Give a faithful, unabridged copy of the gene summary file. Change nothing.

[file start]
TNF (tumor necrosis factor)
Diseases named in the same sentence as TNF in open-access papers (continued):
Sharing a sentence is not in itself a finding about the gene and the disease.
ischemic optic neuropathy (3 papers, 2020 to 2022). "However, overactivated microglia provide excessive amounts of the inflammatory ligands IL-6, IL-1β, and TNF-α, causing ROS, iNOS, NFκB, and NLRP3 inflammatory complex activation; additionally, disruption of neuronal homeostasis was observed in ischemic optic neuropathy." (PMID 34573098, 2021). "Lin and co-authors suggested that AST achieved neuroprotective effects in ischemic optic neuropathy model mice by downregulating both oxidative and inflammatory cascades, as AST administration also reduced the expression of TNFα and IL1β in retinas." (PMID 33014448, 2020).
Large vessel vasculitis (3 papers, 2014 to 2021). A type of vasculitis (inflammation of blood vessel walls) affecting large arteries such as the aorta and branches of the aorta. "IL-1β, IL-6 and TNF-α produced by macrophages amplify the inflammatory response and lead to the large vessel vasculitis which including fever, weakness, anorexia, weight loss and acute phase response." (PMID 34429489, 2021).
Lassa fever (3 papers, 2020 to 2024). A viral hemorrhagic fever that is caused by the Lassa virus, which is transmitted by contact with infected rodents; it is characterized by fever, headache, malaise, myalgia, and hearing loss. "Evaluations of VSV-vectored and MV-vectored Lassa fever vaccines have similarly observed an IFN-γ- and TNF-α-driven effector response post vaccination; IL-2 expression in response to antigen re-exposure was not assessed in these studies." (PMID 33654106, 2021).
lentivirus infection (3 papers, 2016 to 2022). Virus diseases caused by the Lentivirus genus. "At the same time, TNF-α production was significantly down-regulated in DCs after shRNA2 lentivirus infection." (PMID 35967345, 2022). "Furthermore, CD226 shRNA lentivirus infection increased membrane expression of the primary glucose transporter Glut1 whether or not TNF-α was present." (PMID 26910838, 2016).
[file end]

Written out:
TNF (tumor necrosis factor)
Diseases named in the same sentence as TNF in open-access papers (continued):
Sharing a sentence is not in itself a finding about the gene and the disease.
ischemic optic neuropathy (3 papers, 2020 to 2022). "However, overactivated microglia provide excessive amounts of the inflammatory ligands IL-6, IL-1β, and TNF-α, causing ROS, iNOS, NFκB, and NLRP3 inflammatory complex activation; additionally, disruption of neuronal homeostasis was observed in ischemic optic neuropathy." (PMID 34573098, 2021). "Lin and co-authors suggested that AST achieved neuroprotective effects in ischemic optic neuropathy model mice by downregulating both oxidative and inflammatory cascades, as AST administration also reduced the expression of TNFα and IL1β in retinas." (PMID 33014448, 2020).
Large vessel vasculitis (3 papers, 2014 to 2021). A type of vasculitis (inflammation of blood vessel walls) affecting large arteries such as the aorta and branches of the aorta. "IL-1β, IL-6 and TNF-α produced by macrophages amplify the inflammatory response and lead to the large vessel vasculitis which including fever, weakness, anorexia, weight loss and acute phase response." (PMID 34429489, 2021).
Lassa fever (3 papers, 2020 to 2024). A viral hemorrhagic fever that is caused by the Lassa virus, which is transmitted by contact with infected rodents; it is characterized by fever, headache, malaise, myalgia, and hearing loss. "Evaluations of VSV-vectored and MV-vectored Lassa fever vaccines have similarly observed an IFN-γ- and TNF-α-driven effector response post vaccination; IL-2 expression in response to antigen re-exposure was not assessed in these studies." (PMID 33654106, 2021).
lentivirus infection (3 papers, 2016 to 2022). Virus diseases caused by the Lentivirus genus. "At the same time, TNF-α production was significantly down-regulated in DCs after shRNA2 lentivirus infection." (PMID 35967345, 2022). "Furthermore, CD226 shRNA lentivirus infection increased membrane expression of the primary glucose transporter Glut1 whether or not TNF-α was present." (PMID 26910838, 2016).